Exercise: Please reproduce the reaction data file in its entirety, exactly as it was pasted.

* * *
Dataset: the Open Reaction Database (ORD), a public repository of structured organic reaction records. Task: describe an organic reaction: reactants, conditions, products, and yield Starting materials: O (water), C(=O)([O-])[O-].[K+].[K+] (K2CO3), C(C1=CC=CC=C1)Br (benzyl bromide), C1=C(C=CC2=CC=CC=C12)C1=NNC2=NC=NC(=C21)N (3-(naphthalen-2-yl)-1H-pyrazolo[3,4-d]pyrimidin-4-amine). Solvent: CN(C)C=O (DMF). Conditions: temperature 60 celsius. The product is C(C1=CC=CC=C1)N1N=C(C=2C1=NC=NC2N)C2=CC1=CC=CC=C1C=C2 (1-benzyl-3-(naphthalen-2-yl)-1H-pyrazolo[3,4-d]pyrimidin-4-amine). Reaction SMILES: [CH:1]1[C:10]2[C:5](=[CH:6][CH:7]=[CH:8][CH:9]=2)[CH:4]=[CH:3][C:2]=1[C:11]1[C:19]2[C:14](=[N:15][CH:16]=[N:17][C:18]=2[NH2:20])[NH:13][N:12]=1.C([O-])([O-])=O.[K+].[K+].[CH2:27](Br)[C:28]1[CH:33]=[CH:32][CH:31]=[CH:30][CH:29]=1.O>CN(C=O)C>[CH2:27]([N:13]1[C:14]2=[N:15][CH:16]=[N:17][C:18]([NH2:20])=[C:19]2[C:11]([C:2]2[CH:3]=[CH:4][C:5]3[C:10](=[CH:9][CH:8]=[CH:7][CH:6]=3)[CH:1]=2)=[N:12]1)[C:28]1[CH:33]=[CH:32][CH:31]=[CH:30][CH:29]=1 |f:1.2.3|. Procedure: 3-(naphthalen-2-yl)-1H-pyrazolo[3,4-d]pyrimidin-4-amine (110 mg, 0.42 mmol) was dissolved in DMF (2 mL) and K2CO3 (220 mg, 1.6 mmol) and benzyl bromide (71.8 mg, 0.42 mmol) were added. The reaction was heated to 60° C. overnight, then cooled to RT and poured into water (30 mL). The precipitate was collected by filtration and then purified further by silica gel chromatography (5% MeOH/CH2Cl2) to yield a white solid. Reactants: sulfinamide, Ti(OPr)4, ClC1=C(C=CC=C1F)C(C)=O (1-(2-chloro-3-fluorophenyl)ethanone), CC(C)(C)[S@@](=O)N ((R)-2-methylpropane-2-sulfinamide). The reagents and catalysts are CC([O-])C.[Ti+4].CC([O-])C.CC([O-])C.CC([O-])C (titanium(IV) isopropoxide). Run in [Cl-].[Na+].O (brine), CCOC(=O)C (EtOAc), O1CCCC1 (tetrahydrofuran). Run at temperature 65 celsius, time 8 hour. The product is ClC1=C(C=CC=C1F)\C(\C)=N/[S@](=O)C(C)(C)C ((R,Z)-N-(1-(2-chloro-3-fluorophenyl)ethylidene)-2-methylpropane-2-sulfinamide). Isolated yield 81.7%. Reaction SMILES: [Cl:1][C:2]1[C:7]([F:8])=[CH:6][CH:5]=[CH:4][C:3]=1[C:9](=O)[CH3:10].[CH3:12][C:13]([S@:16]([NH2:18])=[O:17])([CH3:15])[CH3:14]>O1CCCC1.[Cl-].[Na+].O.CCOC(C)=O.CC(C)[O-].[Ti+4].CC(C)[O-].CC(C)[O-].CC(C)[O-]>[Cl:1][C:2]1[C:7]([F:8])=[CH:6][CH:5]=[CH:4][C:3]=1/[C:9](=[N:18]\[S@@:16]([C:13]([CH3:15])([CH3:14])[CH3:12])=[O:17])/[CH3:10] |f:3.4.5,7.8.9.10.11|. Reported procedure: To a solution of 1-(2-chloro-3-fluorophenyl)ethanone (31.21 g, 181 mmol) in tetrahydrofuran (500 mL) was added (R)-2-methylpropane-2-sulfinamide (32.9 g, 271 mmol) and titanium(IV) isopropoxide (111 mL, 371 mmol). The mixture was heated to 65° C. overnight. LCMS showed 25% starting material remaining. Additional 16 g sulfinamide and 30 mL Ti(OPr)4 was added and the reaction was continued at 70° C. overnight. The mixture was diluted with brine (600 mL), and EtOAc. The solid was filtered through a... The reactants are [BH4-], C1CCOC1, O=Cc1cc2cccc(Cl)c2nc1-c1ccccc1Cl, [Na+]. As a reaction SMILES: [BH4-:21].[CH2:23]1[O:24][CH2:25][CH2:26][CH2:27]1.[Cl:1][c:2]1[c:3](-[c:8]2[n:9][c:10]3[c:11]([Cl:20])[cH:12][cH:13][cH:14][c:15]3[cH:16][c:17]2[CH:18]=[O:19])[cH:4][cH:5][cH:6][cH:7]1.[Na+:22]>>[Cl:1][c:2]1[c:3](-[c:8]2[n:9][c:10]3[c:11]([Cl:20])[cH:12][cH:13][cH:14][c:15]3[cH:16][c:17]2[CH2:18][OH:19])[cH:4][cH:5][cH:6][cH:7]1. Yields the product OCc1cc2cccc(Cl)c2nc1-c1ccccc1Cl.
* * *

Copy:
Dataset: the Open Reaction Database (ORD), a public repository of structured organic reaction records. Task: describe an organic reaction: reactants, conditions, products, and yield Starting materials: O (water), C(=O)([O-])[O-].[K+].[K+] (K2CO3), C(C1=CC=CC=C1)Br (benzyl bromide), C1=C(C=CC2=CC=CC=C12)C1=NNC2=NC=NC(=C21)N (3-(naphthalen-2-yl)-1H-pyrazolo[3,4-d]pyrimidin-4-amine). Solvent: CN(C)C=O (DMF). Conditions: temperature 60 celsius. The product is C(C1=CC=CC=C1)N1N=C(C=2C1=NC=NC2N)C2=CC1=CC=CC=C1C=C2 (1-benzyl-3-(naphthalen-2-yl)-1H-pyrazolo[3,4-d]pyrimidin-4-amine). Reaction SMILES: [CH:1]1[C:10]2[C:5](=[CH:6][CH:7]=[CH:8][CH:9]=2)[CH:4]=[CH:3][C:2]=1[C:11]1[C:19]2[C:14](=[N:15][CH:16]=[N:17][C:18]=2[NH2:20])[NH:13][N:12]=1.C([O-])([O-])=O.[K+].[K+].[CH2:27](Br)[C:28]1[CH:33]=[CH:32][CH:31]=[CH:30][CH:29]=1.O>CN(C=O)C>[CH2:27]([N:13]1[C:14]2=[N:15][CH:16]=[N:17][C:18]([NH2:20])=[C:19]2[C:11]([C:2]2[CH:3]=[CH:4][C:5]3[C:10](=[CH:9][CH:8]=[CH:7][CH:6]=3)[CH:1]=2)=[N:12]1)[C:28]1[CH:33]=[CH:32][CH:31]=[CH:30][CH:29]=1 |f:1.2.3|. Procedure: 3-(naphthalen-2-yl)-1H-pyrazolo[3,4-d]pyrimidin-4-amine (110 mg, 0.42 mmol) was dissolved in DMF (2 mL) and K2CO3 (220 mg, 1.6 mmol) and benzyl bromide (71.8 mg, 0.42 mmol) were added. The reaction was heated to 60° C. overnight, then cooled to RT and poured into water (30 mL). The precipitate was collected by filtration and then purified further by silica gel chromatography (5% MeOH/CH2Cl2) to yield a white solid. Reactants: sulfinamide, Ti(OPr)4, ClC1=C(C=CC=C1F)C(C)=O (1-(2-chloro-3-fluorophenyl)ethanone), CC(C)(C)[S@@](=O)N ((R)-2-methylpropane-2-sulfinamide). The reagents and catalysts are CC([O-])C.[Ti+4].CC([O-])C.CC([O-])C.CC([O-])C (titanium(IV) isopropoxide). Run in [Cl-].[Na+].O (brine), CCOC(=O)C (EtOAc), O1CCCC1 (tetrahydrofuran). Run at temperature 65 celsius, time 8 hour. The product is ClC1=C(C=CC=C1F)\C(\C)=N/[S@](=O)C(C)(C)C ((R,Z)-N-(1-(2-chloro-3-fluorophenyl)ethylidene)-2-methylpropane-2-sulfinamide). Isolated yield 81.7%. Reaction SMILES: [Cl:1][C:2]1[C:7]([F:8])=[CH:6][CH:5]=[CH:4][C:3]=1[C:9](=O)[CH3:10].[CH3:12][C:13]([S@:16]([NH2:18])=[O:17])([CH3:15])[CH3:14]>O1CCCC1.[Cl-].[Na+].O.CCOC(C)=O.CC(C)[O-].[Ti+4].CC(C)[O-].CC(C)[O-].CC(C)[O-]>[Cl:1][C:2]1[C:7]([F:8])=[CH:6][CH:5]=[CH:4][C:3]=1/[C:9](=[N:18]\[S@@:16]([C:13]([CH3:15])([CH3:14])[CH3:12])=[O:17])/[CH3:10] |f:3.4.5,7.8.9.10.11|. Reported procedure: To a solution of 1-(2-chloro-3-fluorophenyl)ethanone (31.21 g, 181 mmol) in tetrahydrofuran (500 mL) was added (R)-2-methylpropane-2-sulfinamide (32.9 g, 271 mmol) and titanium(IV) isopropoxide (111 mL, 371 mmol). The mixture was heated to 65° C. overnight. LCMS showed 25% starting material remaining. Additional 16 g sulfinamide and 30 mL Ti(OPr)4 was added and the reaction was continued at 70° C. overnight. The mixture was diluted with brine (600 mL), and EtOAc. The solid was filtered through a... The reactants are [BH4-], C1CCOC1, O=Cc1cc2cccc(Cl)c2nc1-c1ccccc1Cl, [Na+]. As a reaction SMILES: [BH4-:21].[CH2:23]1[O:24][CH2:25][CH2:26][CH2:27]1.[Cl:1][c:2]1[c:3](-[c:8]2[n:9][c:10]3[c:11]([Cl:20])[cH:12][cH:13][cH:14][c:15]3[cH:16][c:17]2[CH:18]=[O:19])[cH:4][cH:5][cH:6][cH:7]1.[Na+:22]>>[Cl:1][c:2]1[c:3](-[c:8]2[n:9][c:10]3[c:11]([Cl:20])[cH:12][cH:13][cH:14][c:15]3[cH:16][c:17]2[CH2:18][OH:19])[cH:4][cH:5][cH:6][cH:7]1. Yields the product OCc1cc2cccc(Cl)c2nc1-c1ccccc1Cl.